I find it somewhat ironic that our Modeling workshop leader gave us a textbook to read. Not just some quick study, tell-me-everything-you-know-about-teaching-physics kind of book, either. Teaching Introductory Physics. This thing weighs more than my car. If I were to have seen this on Amazon, I would never in a million years even have considered buying it. Even if I had an extra $118 and had seen the six 5-star reviews.
Our first read was assigned last night. The first third of Chapter 2: Rectilinear Kinematics. Huh?* Even if I had somehow managed to obtain the book, I doubt I would have ever thought this chapter would be interesting, let alone comprehensible.
Since I am being graded on this, I figured I had better at least skim through it so I could pretend to discuss it during class.
Just goes to show you shouldn't judge a book by it's cover.
This chapter is about motion (yeah, that's what rectilinear kinematics means) why kids really might not understand motion, even after you "teach" it. Basically, don't feel too bad, we aren't truly wired to intuit these ideas and the ideas that we DO have are often not quite right. These concepts are not things that have been discovered, so much as invented, and even then, we didn't really start to figure it out until sometime in the seventeenth century.
Arons has spent decades not studying physics, but studying how students LEARN physics. Instead of dryly trying to explain the concepts, he comes at it from the perspective of the student. What misconceptions do kids come in with? And more importantly, how do you get past those misconceptions and get kids where you want them to go?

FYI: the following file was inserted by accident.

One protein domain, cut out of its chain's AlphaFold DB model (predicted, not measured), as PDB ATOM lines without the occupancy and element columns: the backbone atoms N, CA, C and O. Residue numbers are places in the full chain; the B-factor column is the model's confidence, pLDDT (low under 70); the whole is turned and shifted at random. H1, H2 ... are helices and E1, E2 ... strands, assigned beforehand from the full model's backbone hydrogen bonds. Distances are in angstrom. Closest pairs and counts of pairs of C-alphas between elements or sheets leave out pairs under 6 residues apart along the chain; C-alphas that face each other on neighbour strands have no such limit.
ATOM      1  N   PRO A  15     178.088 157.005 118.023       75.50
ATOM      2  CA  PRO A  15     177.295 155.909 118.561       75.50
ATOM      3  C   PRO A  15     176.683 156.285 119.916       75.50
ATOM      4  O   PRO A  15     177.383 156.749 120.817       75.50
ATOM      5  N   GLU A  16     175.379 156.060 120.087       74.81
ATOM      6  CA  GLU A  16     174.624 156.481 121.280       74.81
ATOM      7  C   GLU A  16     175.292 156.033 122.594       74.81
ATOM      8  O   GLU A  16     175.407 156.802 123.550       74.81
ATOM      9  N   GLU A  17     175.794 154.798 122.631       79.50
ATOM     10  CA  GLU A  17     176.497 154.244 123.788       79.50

For example, they probably don't have a good working definition of an instant. (Apparently, neither did I.) Arons explains what those misconceptions probably are (same as mine) and for those of use who maybe didn't get much out of our Physics 101 class fifteen years ago, offers up an amazingly simple explanation. An explanation that I could successfully use in my classroom.
Arons reiterates several times the importance of discovery when it comes to the classroom. "Teaching is significantly strengthened if one carefully abides by the precept 'idea first and name afterwards,' in the introduction of every new concept." Otherwise, you have a 'normal' classroom scene where kids are frantically trying to copy the definition of the term you just wrote on the board and memorizing the equations.
This is the whole basis for the Modeling cycle. Introduce those ideas. Let the kids discover the relationships themselves. Once they have a pretty good grasp on the concept, then put a name to it. Arons even goes so far in his discussion of velocity to suggest flipping the equation over and trying to define it, just to see what they come up with.**
I realize I have only read part of one chapter, and this is by no means meant to be a full book review, but at this point, I would encourage you to check it out.
So, tonight, I'm hoping for a reading assignment.
*Interesting fact: When I typed in rectilinear, it did NOT show up as misspelled.
**Did you know that has already been defined by geophysicists? I had no clue. It's obviously not well know as Wikipedia doesn't even have an entry.